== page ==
Snoring and Sleep Apnea

Why Do People Snore?

The snoring sound comes from the vibration of soft tissue at the back of the throat when the airway is narrowed. The narrowing may be from:
    • An excess of tissue in the throat causing the airway to collapse when the person inhales. This is the most common "culprit" of snoring.
    • A deviated nasal septum, nasal polyps, chronic sinus infections or allergies which cause swelling of the nasal passages.
    • Enlarged tonsils or adenoids may also cause obstruction of the airway.

During sleep, the body's muscles relax, which can cause excess tissue to collapse into the upper airway (back of the mouth, nose and throat) and block breathing. When breathing is interrupted, the body reacts by waking just enough to start breathing again. These arousals may occur hundreds of times each night but they do not fully awaken the patient, who remains unaware of the loud snoring and gasping for air typically associated with obstructive sleep apnea.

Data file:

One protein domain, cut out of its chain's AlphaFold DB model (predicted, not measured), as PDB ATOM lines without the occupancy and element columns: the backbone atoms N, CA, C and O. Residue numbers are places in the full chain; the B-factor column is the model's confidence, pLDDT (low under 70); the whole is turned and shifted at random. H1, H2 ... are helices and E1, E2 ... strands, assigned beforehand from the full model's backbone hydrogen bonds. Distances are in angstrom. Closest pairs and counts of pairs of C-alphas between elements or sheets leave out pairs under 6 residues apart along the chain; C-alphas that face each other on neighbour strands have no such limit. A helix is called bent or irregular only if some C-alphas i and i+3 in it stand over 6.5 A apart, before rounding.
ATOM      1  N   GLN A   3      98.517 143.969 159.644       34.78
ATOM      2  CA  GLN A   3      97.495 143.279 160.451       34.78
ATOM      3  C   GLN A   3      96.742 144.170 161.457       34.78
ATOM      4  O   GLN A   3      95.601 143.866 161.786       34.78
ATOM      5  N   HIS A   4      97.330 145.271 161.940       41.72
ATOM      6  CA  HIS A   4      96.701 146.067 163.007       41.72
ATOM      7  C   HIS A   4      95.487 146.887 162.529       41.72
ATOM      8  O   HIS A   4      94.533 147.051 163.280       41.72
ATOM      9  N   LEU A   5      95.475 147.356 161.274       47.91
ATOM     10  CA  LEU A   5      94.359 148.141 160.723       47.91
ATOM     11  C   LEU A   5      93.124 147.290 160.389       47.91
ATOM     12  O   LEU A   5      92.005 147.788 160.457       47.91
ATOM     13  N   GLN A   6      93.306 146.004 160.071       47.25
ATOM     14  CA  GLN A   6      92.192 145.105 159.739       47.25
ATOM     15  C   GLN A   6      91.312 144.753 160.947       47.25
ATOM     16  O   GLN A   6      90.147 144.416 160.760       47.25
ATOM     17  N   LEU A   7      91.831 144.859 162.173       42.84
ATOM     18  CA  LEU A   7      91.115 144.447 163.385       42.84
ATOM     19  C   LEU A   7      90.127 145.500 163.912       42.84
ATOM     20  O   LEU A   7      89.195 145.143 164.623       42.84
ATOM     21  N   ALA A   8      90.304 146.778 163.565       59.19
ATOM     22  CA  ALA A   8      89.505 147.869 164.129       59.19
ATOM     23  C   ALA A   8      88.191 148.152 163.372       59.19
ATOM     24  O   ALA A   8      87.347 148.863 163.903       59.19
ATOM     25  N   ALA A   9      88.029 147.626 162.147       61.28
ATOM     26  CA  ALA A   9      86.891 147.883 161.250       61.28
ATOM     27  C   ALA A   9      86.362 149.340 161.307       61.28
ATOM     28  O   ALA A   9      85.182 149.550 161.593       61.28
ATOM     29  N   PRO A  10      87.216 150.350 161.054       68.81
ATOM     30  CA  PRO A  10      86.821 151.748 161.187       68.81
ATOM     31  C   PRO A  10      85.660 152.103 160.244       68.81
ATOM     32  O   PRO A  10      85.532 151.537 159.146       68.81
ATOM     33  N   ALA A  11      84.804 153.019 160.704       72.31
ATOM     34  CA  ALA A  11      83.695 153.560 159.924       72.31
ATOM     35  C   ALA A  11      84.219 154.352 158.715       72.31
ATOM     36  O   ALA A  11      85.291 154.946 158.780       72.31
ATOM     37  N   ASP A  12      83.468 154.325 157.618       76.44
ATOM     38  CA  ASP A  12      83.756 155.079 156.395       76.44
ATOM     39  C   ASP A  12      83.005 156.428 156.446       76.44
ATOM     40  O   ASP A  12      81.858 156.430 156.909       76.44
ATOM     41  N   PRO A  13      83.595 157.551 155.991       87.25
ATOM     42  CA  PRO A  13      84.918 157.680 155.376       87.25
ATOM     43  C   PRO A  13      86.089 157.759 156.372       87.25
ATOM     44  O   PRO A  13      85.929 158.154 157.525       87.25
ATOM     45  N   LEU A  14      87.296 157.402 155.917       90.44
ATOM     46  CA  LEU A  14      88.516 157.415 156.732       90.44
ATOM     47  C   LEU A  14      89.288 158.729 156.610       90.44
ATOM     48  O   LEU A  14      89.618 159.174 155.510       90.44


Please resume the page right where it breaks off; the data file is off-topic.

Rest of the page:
Habitual snoring is often a precursor of more serious upper airway disorders and results from a recent study indicate that one in three men and nearly one in five women who snore habitually suffer from some degree of obstructive sleep apnea.